Federal Court in Maryland Holds Subcontractor Waived Right to Bring Labor Inefficiency Claim Despite Voicing ‘Expression[s] of Frustration’ and ‘General Complaints’ of Mismanagement Throughout Project

Hagen Constr. Inc. v. Whiting-Turner Contracting Co., No. JKB-18-1201, 2019 BL 36862 (D. Md. Feb. 04, 2019)

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John J. Gazzola

This case arises out of the construction of a pediatric outpatient center in southern New Jersey.  Plaintiff subcontractor Hagen Construction, Inc. (“Hagen”) filed suit in New Jersey state Court against defendant general contractor Whiting-Turner Construction Co. (“W-T”), seeking reimbursement for labor inefficiency costs incurred as a result of W-T’s alleged project mismanagement.  Hagen claimed it incurred additional costs to repeat work and remobilize to multiple areas because it was not afforded unimpeded access or timely supply of necessary materials and information.  Once the case was removed and transferred to Maryland federal Court, W-T moved for partial summary judgment on the portion of Hagen’s breach of contract claim reflecting labor inefficiency costs.

W-T asserted that Hagen’s claim was barred because: (i) it failed to provide timely notice and substantiation for the claim in accordance with the Subcontract; (ii) Hagen executed releases with its payment applications in which it represented it was not aware of any claims or occurrences giving rise to claims through a period beyond the dates of events giving rise to the labor inefficiency claim; and (iii) the claim was a delay claim barred by the Subcontract’s “no damages for delay” clause.  While the Court rejected W-T’s third argument, it granted the motion, concluding that Hagen had waived its right to assert the claim because (i) it failed to provide notice of the claim in the form required by the Subcontract, and (ii) it executed unqualified Partial Releases with its payment applications .

The Court first explained that the Subcontract was “unequivocal” that W-T would not be liable to Hagen for payment for additional work unless the work was first expressly authorized in writing by W-T, and W-T received payment for it from the owner. These were, according to the Court, conditions precedent to W-T’s obligation to pay Hagen for additional work. The Court concluded that while Hagen had proffered evidence that it “frequently, and apparently justifiably, complained to W-T about problems preventing Hagen from executing its work in an efficient manner,” including through conversations, letters and emails, it found no writing in the record that could constitute an actual written claim by Hagen for compensation that provided the detailed information and substantiation required by the Subcontract.  Hagen’s “expressions of frustration” and “[g]eneral complaints” of mismanagement did not constitute claims.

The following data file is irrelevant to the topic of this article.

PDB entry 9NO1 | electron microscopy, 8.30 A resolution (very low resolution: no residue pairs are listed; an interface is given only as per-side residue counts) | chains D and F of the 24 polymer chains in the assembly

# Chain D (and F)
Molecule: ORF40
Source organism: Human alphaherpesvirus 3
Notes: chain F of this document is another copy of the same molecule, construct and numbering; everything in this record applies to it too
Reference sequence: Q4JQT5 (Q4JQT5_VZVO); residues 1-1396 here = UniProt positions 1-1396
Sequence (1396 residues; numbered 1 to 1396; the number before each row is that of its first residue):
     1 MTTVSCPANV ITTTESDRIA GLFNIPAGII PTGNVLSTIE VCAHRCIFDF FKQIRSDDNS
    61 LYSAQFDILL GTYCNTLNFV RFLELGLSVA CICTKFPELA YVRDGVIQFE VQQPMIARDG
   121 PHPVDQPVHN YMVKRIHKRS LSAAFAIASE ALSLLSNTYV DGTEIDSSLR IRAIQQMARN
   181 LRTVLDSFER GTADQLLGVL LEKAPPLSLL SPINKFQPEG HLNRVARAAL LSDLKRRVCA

The Court also concluded that Hagen’s claim was barred by the Partial Releases it executed throughout the project.  Hagen argued that its claim was for work which it was authorized to do, but for which payment had not yet been approved, and therefore, was excepted by the text of the Release.  The Court, however, concluded that this exception applied only to extra work which was authorized by W-T and because Hagen’s additional work was not so authorized, it was not excepted from the release.  The Court also rejected Hagen’s argument that the release applied only to liens and not claims as “disingenuous,” noting that the text of the release unambiguously included “all claims and demands against Contractor.”  By failing to list any exceptions to the Partial Releases, Hagen released its claim for labor inefficiency.

Accordingly, the Court granted W-T’s motion for partial summary judgment, holding that Hagen’s labor inefficiency claim was barred by its failure to give proper and timely notice thereof and by is execution of unqualified Partial Releases.

To view the full text of the court’s decision, courtesy of Bloomberg, click here.